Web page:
Many Nigerians are daily having difficulty getting their passports stamped with United States visa, despite having genuine reasons to travel abroad.
And the reason for this may not be unconnected with the sharp practices of many Nigerian celebrities, top bank executives and professionals over the years. As a matter of fact, the stringent access to an US visa could be traced to the very doorsteps of Canada, the country’s neighbour.
According to a source in the know, Freelanews Bureau of Investigation, FBi, was authoritatively informed that it had become a habit for Nigerian celebrities especially to obtain any category of visa under false pretence.
“Most of these guys would apply for visiting visas and on getting there, they would walk into Canada claiming asylum,” the anonymous source explained.
This casual stroll into Canada almost caused a row between the two countries back in 2018. Infact, Canada had to appeal to US officials to be stricter in screening Nigerians coming over to United States either for holiday or study.
“Many Haitians had lived in the United States for years before suddenly learning they would lose their protected status and fleeing north. But many of the Nigerian asylum seekers are arriving in Quebec with recently issued U.S. visitor visas,” said Mathieu Genest, a one-time spokesman for Canada’s immigration minister.
According to him, these Nigerians are not using the visa for the reason it was intended for and when the country started feeling the pressure, it called on its neighbour, which was always the easiest point of entry not to open its borders freely to Nigerians.
And to give credence to this, a Nigerian reggae-dancehall singer and songwriter, Patrick Nnaemeka Okorie, better known by his stage name Patoranking, is one of those penalised for traveling under pretence. The singer can no longer enter United States for now as he was handed a 5-year ban.
According information available to Freelanews, Patoranking traveled with his brother to the United States on visitor’s visa and returned into the country without him. The said brother allegedly walked into Canada to claim asylum and has stayed back since then. The former was slammed the ban when the authority got wind of it.
Osadolor Nate Asemota, professionally known as Dr. Dolor, is also one of such celebrities. He is the owner of the record label the likes of Hotkid and Teni Apata were signed to.
The entertainer entered the States with his partner without declaring at the US embassy in Nigeria that his partner was going to give birth. Not only that, despite not being a citizen, he used social insurance illegally to offset the hospital bills. It was alleged he paid around $7,000 in cash, out of $21,000 and opted for Medicaid to balance up.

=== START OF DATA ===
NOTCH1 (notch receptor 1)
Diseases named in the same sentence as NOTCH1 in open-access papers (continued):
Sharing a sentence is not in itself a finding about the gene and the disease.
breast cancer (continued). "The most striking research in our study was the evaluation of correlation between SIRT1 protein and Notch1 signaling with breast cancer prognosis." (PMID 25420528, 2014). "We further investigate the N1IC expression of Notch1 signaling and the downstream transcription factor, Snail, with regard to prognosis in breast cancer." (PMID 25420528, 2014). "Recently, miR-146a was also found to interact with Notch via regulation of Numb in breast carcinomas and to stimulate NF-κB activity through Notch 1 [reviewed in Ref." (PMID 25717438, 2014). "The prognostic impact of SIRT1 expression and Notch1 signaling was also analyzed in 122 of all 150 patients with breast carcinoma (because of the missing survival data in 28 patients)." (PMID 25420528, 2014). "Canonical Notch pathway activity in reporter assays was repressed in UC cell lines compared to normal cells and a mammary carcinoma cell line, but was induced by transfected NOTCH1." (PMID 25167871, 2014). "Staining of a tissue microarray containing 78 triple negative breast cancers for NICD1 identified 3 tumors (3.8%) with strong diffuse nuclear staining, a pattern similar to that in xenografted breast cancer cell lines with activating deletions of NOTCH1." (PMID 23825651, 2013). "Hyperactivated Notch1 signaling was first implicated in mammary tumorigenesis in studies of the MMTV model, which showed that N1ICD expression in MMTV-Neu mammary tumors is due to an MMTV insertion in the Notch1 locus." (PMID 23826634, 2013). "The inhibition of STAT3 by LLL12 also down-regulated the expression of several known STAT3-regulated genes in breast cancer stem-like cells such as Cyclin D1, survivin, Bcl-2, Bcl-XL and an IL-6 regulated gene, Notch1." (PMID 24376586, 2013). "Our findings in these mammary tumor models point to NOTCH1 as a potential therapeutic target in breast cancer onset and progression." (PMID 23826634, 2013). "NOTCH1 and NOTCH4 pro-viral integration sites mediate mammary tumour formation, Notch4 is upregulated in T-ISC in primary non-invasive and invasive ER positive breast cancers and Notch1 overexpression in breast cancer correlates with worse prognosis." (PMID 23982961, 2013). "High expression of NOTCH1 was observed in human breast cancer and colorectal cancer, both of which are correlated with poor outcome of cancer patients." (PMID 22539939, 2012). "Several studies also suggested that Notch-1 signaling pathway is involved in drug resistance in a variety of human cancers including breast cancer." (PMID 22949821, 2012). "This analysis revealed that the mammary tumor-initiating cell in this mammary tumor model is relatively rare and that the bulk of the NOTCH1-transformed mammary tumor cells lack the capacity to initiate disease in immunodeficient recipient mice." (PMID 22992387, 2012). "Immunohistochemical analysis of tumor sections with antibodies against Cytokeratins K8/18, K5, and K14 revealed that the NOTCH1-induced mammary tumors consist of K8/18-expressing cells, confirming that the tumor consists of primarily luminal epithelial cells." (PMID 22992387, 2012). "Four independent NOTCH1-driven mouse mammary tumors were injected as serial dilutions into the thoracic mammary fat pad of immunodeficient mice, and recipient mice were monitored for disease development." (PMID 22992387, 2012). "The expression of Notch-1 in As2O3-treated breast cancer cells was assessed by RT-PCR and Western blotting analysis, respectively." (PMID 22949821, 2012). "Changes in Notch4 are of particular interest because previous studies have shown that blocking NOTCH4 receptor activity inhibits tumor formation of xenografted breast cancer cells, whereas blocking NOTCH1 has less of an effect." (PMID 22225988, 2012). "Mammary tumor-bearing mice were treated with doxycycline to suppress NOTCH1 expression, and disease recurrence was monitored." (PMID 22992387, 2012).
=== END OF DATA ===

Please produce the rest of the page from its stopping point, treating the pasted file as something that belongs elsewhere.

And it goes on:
“It was detected because there is no social security number to tie it to. Despite the fact that they would still have to repay the money, the U.S. government will still award them a time ban of 10 to 15years,” the source informed Freelanews.
In a related development, a Fuji musician, Taye Akande Adebisi, popularly known as Taye Currency, also ran into problems recently when he was disallowed from entering the United Kingdom and sent back to Nigeria because he didn’t declare he was going to perform for his fans on a visiting visa. He was speechless when a copy of invites printed with his picture as performer, allegedly sent to them by Currency’s aggrieved promoter, were shown to him at the point of entry into the country. He has been banned for 10years.
There is a long list of top executives of banks taking their wives abroad to deliver without coming clean to the embassy or grandmothers who traveled on visitor’s visa to take care new born only to stay back or walk into Canada as a refugee claimants.
On the Canadian side, the number of Nigerian refugee claims was already climbing worldwide, allegedly driven by the violence of the Islamist militant group Boko Haram and other problems, including persecution related to sexual orientation and religion. Infact, Nigerians were the biggest group of claimants in recent years.
A Mary Chukwuwuekezie, who once walked into Quebec with her three children after staying in the United States for 11 months on a visitor visa, said conditions in Nigeria are worsening.
“They kidnap,” she said, “They burn houses. They’ll even burn a church.”
A man who simply gave his name as Isaac, carried a single duffel bag as he prepared to move with his family into an apartment in Montreal. Many Nigerian claimants in Montreal will not speak to the media for fear of jeopardizing their status.
For six weeks, Isaac and his family have stayed at a shelter on the city’s outskirts, a onetime youth detention centre that was converted into emergency housing for refugee claimants.
“I don’t want to go back to Nigeria,” he said, “Nobody’s safe.”
He arrived in Texas on a visitor visa, he said, with plans to get another kind of visa when it expired or else claim U.S. refugee status for himself, his wife and their two young children.
No one can officially enter Canada from the United States as a refugee claimant because of the Safe Third Country Agreement, which forces people arriving in either country to make their claim where they first land. However, a way around that became apparent, when news organizations and past border-crossers on social media publicized the locations of Canada’s unofficial land crossings, opening an opportunity for Nigerians.
So when next you approach the embassy for visa, a full declaration may help your cause. Just maybe.